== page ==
{ subscribe_url: '/share/sites/library-of-congress-blogs/law.php' }

Capitol Christmas Tree – Pic of the Week

Capitol Tree 2013One evening this week I paid a visit to the Capitol Christmas Tree, which is situated on the West Front lawn of the U.S. Capitol.  This year the tree traveled all the way from the Newport Ranger District of the Colville National Forest in northeast Washington state, arriving at the Capitol in late November.  It was lit during a ceremony on December 3.

The website of the Architect of the Capitol has information on the history and tradition of a Christmas tree being placed at the Capitol.  It seems there had occasionally been such trees standing at the Capitol before 1964, but that was the year that more formal annual procedures were put in place, initiated by then Speaker of the House John W. McCormack.  Since 1970, the U.S. Forest Service has been responsible for cutting and maintaining the tree, although the endeavor is funded through sponsorship arrangements.

Apparently this year’s tree, at 88 feet, is the second-tallest tree ever used at the Capitol.  (Questions for readers: When was the tallest tree used and how tall was it?)  It is, however, far from being the tallest live Christmas tree in the U.S. this holiday season.  According to one report, that honor goes to the tree in Coeur d’Alene, Idaho, which comes in at 162 feet.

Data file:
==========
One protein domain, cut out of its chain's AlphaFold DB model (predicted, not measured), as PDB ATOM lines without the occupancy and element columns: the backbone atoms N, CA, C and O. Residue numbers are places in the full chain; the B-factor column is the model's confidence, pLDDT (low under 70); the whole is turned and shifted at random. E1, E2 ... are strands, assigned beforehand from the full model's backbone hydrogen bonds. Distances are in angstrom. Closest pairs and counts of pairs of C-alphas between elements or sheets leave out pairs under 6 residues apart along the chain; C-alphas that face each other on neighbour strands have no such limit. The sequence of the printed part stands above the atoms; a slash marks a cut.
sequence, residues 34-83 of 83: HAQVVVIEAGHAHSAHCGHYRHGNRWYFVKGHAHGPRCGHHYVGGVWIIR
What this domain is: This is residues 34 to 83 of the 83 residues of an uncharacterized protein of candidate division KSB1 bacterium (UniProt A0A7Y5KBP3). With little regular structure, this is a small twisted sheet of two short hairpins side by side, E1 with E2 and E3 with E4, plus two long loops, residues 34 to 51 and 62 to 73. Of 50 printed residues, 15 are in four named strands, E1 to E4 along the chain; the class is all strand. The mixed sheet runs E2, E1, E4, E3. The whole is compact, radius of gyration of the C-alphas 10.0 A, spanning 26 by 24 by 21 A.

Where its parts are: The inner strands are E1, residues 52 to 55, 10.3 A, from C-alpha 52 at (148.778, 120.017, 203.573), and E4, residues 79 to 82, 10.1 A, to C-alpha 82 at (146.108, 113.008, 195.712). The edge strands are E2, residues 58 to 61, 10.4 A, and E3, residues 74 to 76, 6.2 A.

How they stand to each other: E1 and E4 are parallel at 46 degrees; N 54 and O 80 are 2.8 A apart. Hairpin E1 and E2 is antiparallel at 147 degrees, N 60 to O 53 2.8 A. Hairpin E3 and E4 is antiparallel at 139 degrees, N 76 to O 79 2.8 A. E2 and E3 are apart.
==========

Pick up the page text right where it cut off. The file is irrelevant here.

I also found a photo of a Christmas tree at the Capitol from 1913 in the Library of Congress Prints and Photographs Online Catalog.  As you can see, it’s somewhat less impressive than the one in place today, 100 years later!

Christmas Tree at Capitol (Harris & Ewing, photographer, 1913) (Source: Library of Congress Prints and Photographs Division)

Christmas Tree at Capitol (Harris & Ewing, photographer, 1913) (Source: Library of Congress Prints and Photographs Division)

Add a Comment

This blog is governed by the general rules of respectful civil discourse. You are fully responsible for everything that you post. The content of all comments is released into the public domain unless clearly stated otherwise. The Library of Congress does not control the content posted. Nevertheless, the Library of Congress may monitor any user-generated content as it chooses and reserves the right to remove content for any reason whatever, without consent. Gratuitous links to sites are viewed as spam and may result in removed comments. We further reserve the right, in our sole discretion, to remove a user's privilege to post content on the Library site. Read our Comment and Posting Policy.

Required fields are indicated with an * asterisk.